The five states that just narrowly missed winning a slice of the Race to the Top Early Learning Challenge Fund will get a chance to compete for $133 million in new money, the U.S. Department of Education announced today.
Memo to Gov. Mitt Romney's team of education advisers: We've heard you have a little problem winning over the ladies (by which we mean attracting female voters.)
If Congress doesn't stop the big, giant across the board cuts to set to hit (almost) every education under the sun next January, what would that mean for you?
Alyson will be flying solo on the blog starting later this month while Michele is on maternity leave.
Voters want to hear the candidates' talk more how they plan to address issues like school funding and college affordability, according to a College Board survey.
On the heels of a report rising student loan debt has become a direct threat to the nation's economic stability, Secretary of Education Arne Duncan and Vice President Joe Biden held an event in the swing state of Virginia on college affordability.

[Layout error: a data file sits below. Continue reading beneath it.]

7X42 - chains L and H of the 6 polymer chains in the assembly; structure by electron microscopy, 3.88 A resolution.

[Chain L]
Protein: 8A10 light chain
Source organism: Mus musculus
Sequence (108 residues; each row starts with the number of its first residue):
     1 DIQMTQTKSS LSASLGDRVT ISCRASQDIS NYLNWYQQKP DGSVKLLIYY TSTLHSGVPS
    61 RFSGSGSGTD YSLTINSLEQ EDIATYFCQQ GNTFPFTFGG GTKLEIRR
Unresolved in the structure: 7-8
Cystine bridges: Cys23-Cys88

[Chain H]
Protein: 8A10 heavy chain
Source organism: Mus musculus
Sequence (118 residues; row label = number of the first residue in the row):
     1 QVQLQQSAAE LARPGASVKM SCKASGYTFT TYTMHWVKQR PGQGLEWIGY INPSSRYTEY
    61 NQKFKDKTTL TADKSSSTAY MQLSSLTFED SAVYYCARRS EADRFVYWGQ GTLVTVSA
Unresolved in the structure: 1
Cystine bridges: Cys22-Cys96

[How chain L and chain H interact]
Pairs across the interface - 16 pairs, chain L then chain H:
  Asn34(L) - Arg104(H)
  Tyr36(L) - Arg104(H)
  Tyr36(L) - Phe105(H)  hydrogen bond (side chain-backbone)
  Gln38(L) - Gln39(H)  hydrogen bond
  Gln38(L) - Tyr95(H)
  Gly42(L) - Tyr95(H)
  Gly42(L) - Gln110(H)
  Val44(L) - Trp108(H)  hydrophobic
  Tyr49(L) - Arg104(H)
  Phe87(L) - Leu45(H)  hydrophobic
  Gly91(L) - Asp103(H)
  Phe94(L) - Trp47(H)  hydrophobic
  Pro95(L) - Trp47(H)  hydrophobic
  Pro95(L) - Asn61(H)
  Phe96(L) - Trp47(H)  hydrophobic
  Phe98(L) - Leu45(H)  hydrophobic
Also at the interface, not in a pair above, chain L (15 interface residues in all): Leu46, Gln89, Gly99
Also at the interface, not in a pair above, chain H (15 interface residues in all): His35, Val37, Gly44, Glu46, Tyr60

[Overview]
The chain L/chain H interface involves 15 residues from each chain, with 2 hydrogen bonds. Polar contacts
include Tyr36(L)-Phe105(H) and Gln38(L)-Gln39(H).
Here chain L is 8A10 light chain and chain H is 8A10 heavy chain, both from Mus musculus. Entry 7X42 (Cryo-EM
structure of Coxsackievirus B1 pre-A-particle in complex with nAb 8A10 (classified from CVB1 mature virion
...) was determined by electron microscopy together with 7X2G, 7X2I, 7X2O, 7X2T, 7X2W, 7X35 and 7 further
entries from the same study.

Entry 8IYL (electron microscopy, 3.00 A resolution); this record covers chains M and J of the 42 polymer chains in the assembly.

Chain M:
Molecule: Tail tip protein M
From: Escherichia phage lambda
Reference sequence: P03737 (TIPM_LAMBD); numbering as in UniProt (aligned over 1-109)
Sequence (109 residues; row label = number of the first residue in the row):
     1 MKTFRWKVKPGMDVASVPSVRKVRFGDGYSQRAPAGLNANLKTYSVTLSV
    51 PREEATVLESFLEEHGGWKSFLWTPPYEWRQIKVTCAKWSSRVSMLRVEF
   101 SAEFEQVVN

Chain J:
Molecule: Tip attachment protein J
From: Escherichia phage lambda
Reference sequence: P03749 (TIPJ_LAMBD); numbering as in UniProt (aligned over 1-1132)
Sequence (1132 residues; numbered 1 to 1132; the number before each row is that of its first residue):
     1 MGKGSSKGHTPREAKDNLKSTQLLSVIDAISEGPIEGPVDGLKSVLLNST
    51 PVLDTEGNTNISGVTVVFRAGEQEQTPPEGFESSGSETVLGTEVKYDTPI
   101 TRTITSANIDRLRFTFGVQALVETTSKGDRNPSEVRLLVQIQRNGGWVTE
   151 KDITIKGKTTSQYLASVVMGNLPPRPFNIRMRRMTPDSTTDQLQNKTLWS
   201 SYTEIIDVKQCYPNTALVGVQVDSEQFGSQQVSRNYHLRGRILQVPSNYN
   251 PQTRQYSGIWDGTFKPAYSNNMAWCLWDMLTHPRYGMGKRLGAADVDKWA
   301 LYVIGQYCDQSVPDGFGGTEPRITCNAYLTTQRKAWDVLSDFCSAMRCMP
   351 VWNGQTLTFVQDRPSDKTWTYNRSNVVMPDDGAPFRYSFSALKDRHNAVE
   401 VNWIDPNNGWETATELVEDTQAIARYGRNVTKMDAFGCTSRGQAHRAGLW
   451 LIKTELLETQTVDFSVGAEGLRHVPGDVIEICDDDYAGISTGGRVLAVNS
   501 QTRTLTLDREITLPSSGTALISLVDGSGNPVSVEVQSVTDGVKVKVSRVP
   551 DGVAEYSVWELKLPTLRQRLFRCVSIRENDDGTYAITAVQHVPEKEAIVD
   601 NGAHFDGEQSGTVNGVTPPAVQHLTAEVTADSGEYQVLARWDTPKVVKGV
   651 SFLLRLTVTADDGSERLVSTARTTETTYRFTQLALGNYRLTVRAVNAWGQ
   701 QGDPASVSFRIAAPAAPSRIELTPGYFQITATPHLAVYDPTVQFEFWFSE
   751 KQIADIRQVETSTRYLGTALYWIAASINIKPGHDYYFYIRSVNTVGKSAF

StopBullying.gov has more information and can be followed through social media, too.
Florida got a waiver under the No Child Left Behind Act giving districts freedom from having to set aside money for tutoring, but the state legislature stepped in and will keep the requirement for at least next school year.
U.S. Sen. Tom Harkin, D-Iowa, is proposing legislation that would provide $20 billion to modernize schools, $60 billion to hire teachers, and $10 billion to provide professional development to educators.
The clash between the Obama administration's support for Race to the Top and other grant programs, and folks in Congress who want bigger investments in funding for special education and disadvantaged students, is not going away anytime soon.